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LEO Transition Cues

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LEO: Literacy Education Online

Transitions help readers connect the ideas in a piece of writing; they're the glue that shows how pieces of your text fit together. Often all you'll need is a word or phrase to lead readers through your text. Cues that lead forward compare and contrast lead through a sequence clarify or emphasize lead through cause and effect relationships lead to concessions, reservations, dismissals, or conditions.

lead to conclusions

Cues that lead readers forward from information they've already read to new information.
To move readers into additional information or further development of your ideas. Old Information Transition ADDITION Actually, Additionally, Again, Also, And Besides Equally important, Finally, First, Second, Third, etc. Further, Furthermore, Incidentally, Indeed, In fact, Lastly, Moreover, Not only this, but this as well What's more, New Information

To move readers into specific examples Generalization Transition EXAMPLES Examples

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LEO Transition Cues

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As an illustration, Especially, For example, For instance, Including In particular,

Namely, Notably, Particularly, Specifically, To demonstrate, To illustrate,

Cues that lead readers through a sequence


To move readers from one time-frame to another One time Transition TIME After a few hours, Afterwards, At last At the same time, Before Before this, Currently, During Eventually, Finally, First, Second, Third, etc. First of all, Formerly Immediately before, Immediately following, Initially, In the end, In the future, In the meantime, In the meanwhile, Last, Last but not least, Lastly, Later, Meanwhile, Next, Soon after, Previously, Simultaneously, Subsequently, Then, Another time

To draw readers' attention to a particular location or place One place Transition PLACE Adjacent, Alongside, At the side, In the background, In the distance, In the front, Another place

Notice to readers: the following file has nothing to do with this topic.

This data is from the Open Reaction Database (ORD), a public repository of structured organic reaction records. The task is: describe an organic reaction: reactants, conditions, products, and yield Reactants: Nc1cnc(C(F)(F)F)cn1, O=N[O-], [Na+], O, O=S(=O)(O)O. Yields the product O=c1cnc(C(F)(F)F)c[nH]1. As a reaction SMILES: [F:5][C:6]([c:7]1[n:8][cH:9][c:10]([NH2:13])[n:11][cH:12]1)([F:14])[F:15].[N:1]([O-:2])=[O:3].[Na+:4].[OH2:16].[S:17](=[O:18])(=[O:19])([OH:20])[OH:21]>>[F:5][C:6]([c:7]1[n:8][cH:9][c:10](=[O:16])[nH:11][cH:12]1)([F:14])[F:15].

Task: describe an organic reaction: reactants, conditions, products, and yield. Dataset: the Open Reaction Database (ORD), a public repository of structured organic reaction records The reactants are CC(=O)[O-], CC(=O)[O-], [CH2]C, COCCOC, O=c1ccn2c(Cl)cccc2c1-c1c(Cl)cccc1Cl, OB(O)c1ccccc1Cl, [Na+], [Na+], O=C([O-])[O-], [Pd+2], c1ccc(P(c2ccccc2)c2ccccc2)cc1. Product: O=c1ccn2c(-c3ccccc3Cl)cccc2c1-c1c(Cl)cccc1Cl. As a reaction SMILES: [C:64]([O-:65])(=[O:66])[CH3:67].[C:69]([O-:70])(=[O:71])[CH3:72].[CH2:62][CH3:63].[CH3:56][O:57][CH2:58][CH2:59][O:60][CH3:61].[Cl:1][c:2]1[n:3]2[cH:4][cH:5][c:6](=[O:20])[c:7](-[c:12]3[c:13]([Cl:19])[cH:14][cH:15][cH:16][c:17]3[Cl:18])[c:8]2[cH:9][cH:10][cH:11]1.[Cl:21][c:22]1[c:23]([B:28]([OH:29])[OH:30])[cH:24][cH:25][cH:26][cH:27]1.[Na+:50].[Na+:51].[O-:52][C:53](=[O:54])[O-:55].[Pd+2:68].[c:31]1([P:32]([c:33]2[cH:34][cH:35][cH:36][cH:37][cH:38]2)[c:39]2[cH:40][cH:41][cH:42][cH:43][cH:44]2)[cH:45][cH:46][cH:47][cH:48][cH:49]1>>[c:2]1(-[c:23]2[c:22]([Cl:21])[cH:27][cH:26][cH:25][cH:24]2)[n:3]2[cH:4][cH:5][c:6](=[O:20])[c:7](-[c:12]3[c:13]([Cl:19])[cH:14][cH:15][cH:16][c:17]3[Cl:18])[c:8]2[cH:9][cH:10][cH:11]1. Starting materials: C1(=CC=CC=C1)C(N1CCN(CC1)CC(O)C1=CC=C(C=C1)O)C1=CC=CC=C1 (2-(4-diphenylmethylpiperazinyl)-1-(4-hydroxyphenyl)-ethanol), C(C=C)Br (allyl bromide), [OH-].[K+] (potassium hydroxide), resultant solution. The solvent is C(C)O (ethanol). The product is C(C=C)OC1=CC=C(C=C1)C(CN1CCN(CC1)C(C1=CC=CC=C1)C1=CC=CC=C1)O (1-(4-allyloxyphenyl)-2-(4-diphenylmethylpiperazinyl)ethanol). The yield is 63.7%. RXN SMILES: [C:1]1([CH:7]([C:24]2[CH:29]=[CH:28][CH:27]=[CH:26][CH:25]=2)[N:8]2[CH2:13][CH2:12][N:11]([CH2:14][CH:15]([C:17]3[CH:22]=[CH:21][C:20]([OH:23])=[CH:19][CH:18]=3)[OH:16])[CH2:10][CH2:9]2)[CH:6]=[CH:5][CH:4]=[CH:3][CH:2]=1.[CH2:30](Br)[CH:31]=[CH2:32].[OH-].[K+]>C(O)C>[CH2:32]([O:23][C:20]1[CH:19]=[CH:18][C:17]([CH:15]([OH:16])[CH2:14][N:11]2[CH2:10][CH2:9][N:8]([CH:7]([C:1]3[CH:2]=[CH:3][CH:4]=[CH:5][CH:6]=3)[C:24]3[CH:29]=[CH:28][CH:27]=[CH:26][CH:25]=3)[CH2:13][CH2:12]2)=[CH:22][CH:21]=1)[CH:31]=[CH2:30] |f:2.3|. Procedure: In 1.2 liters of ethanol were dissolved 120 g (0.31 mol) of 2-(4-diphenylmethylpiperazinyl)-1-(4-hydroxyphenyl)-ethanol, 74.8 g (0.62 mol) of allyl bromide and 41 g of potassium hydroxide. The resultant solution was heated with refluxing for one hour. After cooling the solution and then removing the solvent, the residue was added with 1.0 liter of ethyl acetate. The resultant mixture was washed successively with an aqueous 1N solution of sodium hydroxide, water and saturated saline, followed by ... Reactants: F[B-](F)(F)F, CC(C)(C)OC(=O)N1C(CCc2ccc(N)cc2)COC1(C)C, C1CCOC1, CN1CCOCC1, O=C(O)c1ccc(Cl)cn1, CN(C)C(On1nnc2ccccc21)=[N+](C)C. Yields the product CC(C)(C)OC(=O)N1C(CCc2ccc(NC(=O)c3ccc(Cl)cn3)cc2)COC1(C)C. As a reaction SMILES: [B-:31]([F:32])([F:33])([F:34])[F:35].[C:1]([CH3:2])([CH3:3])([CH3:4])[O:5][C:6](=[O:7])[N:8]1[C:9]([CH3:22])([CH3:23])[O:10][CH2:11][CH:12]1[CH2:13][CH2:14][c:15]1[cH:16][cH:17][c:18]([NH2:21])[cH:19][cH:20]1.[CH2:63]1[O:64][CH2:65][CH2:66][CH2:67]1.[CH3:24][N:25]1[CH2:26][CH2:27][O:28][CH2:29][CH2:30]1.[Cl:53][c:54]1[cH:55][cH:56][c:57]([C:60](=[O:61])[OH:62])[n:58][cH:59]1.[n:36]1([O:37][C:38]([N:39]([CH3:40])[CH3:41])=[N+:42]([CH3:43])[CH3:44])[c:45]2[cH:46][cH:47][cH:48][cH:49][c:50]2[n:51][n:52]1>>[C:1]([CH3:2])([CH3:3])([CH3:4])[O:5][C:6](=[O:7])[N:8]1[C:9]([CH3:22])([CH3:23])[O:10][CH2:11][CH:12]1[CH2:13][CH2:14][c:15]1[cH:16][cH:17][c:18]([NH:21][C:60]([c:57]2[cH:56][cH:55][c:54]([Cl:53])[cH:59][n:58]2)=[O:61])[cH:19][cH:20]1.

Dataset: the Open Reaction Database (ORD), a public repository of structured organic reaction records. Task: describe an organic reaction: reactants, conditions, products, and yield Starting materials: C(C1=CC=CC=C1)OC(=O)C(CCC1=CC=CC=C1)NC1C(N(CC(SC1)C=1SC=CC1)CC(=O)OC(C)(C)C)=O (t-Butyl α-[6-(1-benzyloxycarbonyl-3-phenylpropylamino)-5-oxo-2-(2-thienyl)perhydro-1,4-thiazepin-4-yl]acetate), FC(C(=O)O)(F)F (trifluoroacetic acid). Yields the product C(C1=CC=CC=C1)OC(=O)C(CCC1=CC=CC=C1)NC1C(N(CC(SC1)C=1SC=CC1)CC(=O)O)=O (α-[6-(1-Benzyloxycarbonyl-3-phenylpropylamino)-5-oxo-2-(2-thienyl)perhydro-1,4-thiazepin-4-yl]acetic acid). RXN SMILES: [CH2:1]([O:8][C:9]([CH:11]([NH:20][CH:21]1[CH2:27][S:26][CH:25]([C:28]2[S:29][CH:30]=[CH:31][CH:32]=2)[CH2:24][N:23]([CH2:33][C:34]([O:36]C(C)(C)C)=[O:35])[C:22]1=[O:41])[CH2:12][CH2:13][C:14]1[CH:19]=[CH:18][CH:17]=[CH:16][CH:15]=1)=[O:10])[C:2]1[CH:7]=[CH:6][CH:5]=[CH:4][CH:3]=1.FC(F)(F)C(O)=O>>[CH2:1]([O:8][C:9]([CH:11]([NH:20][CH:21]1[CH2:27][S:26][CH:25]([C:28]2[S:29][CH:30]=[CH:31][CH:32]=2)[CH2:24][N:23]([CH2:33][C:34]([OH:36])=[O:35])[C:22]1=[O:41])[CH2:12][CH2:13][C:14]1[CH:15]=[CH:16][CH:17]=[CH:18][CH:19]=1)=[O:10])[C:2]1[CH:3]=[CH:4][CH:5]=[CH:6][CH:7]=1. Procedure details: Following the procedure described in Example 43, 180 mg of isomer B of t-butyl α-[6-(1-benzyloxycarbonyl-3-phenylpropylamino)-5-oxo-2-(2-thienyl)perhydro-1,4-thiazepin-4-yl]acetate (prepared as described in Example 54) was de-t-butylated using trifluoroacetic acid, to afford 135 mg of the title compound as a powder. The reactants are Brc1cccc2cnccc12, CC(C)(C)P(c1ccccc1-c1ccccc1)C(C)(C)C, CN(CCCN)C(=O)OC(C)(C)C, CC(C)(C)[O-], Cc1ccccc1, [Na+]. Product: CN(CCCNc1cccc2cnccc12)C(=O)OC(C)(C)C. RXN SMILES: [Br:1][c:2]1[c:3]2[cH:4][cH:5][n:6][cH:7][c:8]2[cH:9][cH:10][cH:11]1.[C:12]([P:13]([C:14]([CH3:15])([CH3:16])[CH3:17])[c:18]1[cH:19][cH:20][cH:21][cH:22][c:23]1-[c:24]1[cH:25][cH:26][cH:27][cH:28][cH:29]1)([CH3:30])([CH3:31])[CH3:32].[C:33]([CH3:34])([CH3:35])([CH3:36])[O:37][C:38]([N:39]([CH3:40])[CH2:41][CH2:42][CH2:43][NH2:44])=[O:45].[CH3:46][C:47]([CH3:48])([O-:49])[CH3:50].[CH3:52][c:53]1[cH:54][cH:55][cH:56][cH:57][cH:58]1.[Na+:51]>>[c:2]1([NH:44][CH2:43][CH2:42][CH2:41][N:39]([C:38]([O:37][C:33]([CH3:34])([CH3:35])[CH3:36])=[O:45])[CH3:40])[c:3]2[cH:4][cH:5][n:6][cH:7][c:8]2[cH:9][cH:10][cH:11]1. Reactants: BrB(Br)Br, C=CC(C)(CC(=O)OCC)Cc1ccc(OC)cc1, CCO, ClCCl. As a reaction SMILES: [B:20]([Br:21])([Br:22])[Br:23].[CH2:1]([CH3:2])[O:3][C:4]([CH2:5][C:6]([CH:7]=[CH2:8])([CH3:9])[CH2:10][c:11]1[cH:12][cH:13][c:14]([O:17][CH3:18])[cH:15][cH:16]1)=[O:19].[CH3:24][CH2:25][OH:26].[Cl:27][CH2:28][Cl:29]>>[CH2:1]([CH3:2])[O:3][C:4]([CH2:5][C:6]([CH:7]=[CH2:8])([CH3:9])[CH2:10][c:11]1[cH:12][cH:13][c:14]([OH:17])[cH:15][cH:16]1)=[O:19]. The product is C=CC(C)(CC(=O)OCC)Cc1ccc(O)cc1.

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LEO Transition Cues

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Here/There In the foreground In the back, Nearby,

To let readers know that a digression is about to begin or end Transition Digression back to Transition Main point begin DIGRESSION/RESUMPTION Anyhow, Anyway, Incidentally, To change the subject, Digression Main point

As I was saying, To get back to the point, At any rate, By the way, To return to the subject, To resume,

Cues that draw readers' attention to cause and effect relationships


To emphasize a cause or reason Transition An effect move in to CAUSE/REASON As Because of For Since To stress a result or an effect Transition Cause/Reason move in to EFFECT/RESULT As a result Because of this, So So that An effect Because Due to For the simple reason that Cause/Reason

For this reason, Therefore,

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LEO Transition Cues

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Consequently, To clarify the purpose of something Transition Something move in to PURPOSE For fear that In the hope that In order to

Thus,

Its purpose

So So that With this in mind,

Cues that make readers stop and compare what they've just read to what they're about to read
Transition Just read equal or not equal COMPARISON/CONTRAST Although/Although this is true And yet At the same time, But Conversely, For all that, In comparison, In contrast, In the same manner/way, However, Likewise, Meanwhile, Nevertheless, Nonetheless, Nothwithstanding, On the contrary, On the other hand, Similarly, Still, While this is true When in fact Whereas About to read